Penni Winter: Time for a rethink on autism

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A laptop through Computers Against Isolation is helping autistic Rotorua boy Edward Haynes talk to family and come out of his shell. Photo / Stevem Parker, Daily Post
A laptop through Computers Against Isolation is helping autistic Rotorua boy Edward Haynes talk to family and come out of his shell. Photo / Stevem Parker, Daily Post

Today is Autistic Pride Day.

Some might ask, what is there to be proud of about being autistic? After all, they would argue, it's not like being gay or black - and surely autism is something no one in their right mind would want to have - or is it?

The stereotype of an autistic person is that of a screaming, non-verbal, 'unreachable' child, or, in the case of Aspergers, a young, male, socially inept computer geek. Autism is viewed as a 'tragedy', and the assumption is that the best thing that can happen to autistics is to make them 'normal'.

And yet few think to ask the views and opinions of those on the spectrum themselves. If they did, they would find that autistics have very different views on being autistic.

Having met a wide range of autistic people, and being on the spectrum myself, I can say that these stereotypes are just that - stereotypes. Some autistics may fit them, but the vast majority do not.

Moreover, many autistics feel that the stereotypes, and the 'autism as tragedy' mindset, are doing huge damage to autistics, both adults and children.

Because in the pursuit of that 'normality', all sorts of 'therapies', ranging from the punitive to the bizarre to the downright dangerous (for example, the latest fad of forcing autistic children to drink bleach), are being done to autistics, especially children.

These therapies are generally expensive, time-consuming, and ultimately useless. Many autistics feel that effort would be better spent on improving support and understanding of autism.

So what is autism, if not these stereotypes? At its core, autism is a profoundly different neurological pattern - a different mindset - which affects how we view, process and respond to the world around us.

Our priorities, focus, actions and reactions are profoundly different, and generally misunderstood or devalued by others.

Even the concept that autistics are usually non-verbal is incorrect, though our spoken language capacities do vary widely. And lack of speech does not equal lack of intelligence, as the now-renowned case of Carly Fleischmann, a non-verbal autistic young woman - who was thought to be 'low-functioning' until the day she started to type what she wanted to say - has proven.

Nor is she the only one of her kind, simply the most well-known. The dividing line between 'high' and 'low' functioning autistics is nowhere near as clear-cut as many think.

So if autistics aren't what people think they are, some would still ask, what is there to be proud of about being autistic? Surely it's still a 'handicap'?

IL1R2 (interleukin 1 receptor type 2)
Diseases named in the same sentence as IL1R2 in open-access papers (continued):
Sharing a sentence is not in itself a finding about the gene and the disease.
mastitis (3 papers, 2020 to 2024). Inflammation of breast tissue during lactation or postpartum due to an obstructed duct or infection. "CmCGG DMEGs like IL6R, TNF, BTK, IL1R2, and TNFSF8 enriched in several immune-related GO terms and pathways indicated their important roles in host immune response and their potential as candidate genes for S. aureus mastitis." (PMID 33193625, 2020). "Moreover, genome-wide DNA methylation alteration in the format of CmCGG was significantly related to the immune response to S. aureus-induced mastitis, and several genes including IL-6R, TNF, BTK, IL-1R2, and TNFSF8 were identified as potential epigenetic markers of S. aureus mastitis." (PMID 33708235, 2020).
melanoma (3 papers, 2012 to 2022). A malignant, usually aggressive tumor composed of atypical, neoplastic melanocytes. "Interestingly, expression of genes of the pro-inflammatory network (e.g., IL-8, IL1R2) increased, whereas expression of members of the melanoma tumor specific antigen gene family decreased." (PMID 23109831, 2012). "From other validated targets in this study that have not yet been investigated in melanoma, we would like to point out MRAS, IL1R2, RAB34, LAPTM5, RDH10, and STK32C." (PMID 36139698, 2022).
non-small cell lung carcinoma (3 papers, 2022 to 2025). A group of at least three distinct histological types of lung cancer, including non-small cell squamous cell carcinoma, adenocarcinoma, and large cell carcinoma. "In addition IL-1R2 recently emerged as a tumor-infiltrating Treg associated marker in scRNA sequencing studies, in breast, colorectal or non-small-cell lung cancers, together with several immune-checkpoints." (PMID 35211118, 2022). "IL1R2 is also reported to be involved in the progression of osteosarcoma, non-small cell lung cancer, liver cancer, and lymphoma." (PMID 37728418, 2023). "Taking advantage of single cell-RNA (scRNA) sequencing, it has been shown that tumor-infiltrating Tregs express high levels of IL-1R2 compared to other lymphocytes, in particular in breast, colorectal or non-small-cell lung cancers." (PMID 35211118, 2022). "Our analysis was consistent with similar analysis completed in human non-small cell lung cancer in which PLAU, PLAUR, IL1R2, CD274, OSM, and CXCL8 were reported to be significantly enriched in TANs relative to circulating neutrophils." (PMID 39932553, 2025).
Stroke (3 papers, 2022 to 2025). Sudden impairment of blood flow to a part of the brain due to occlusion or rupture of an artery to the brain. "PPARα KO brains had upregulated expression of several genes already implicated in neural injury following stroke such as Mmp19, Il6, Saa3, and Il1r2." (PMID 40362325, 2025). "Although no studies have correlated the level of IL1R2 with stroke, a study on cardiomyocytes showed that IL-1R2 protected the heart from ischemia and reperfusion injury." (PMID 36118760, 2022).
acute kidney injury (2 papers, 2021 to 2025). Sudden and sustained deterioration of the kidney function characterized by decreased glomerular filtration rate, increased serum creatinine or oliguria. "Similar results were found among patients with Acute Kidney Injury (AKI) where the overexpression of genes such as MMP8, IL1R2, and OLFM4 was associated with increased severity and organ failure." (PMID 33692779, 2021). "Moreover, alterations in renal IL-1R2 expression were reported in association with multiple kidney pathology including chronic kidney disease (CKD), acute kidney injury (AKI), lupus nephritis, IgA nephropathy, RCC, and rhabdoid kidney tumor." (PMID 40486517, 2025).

And yes, there are difficult things about being autistic, I don't think any would deny that. But there is also much to celebrate and foster such as our refreshing honesty, our laser-like intensity of focus when absorbed in something, or our capacity to 'think outside the square' and try new ideas and solutions, to name but a few.

Moreover, there is a groundswell of discontent among adult autistics. We are tired of being misunderstood, mistreated, or pressured into a 'normality' that is as foreign to us as being forced to be straight would be to a gay person, or forced use of the right hand to a 'leftie'.

We are especially tired of the assumptions that our lives are worthless, that being autistic is a 'lesser' state of being, that we have nothing to contribute to society, that we cannot speak for ourselves, or that our voices aren't worth listening to. Increasingly, we reject the idea of a 'cure' for what we do not see as an 'illness'.

In 1993, autistic advocate Jim Sullivan wrote his seminal piece Don't Mourn For Us, a writing that is still, sadly, as relevant today as when it was written. It was the beginning of the autism rights movement, which is demanding acceptance of autism as a different but no less valid way of being human and no, this doesn't only apply to the 'higher-functioning' or 'Aspergers' type adults.

John Greally, who is on the spectrum and is also convener of Aspergers Syndrome New Zealand - an organisation for autistic self-advocacy - says the catchcry of the movement is, 'Nothing about us, without us!'.

"One of the key goals of the autism rights movement is ensuring that the human rights of autistics are respected. [We] want nothing less than honest transforming partnership, a proper voice for what only we can know," says Greally.

The autism rights movement is a movement for human rights for all autistics, wherever they are on the 'functioning' scale, whatever their 'official' label or lack of it, whatever their age or abilities - and its aim is the complete reframing of the conversation about autism.

Penni Winter is a writer and artist with aspergers syndrome, who blogs at Stranger in Godzone; and a member of Aspergers Syndrome NZ. She is also a member of ASK (Autistic Spectrum Kiwis) a group for adults on the spectrum, and will be speaking next month at the Altogether Autism conference in Hamilton.

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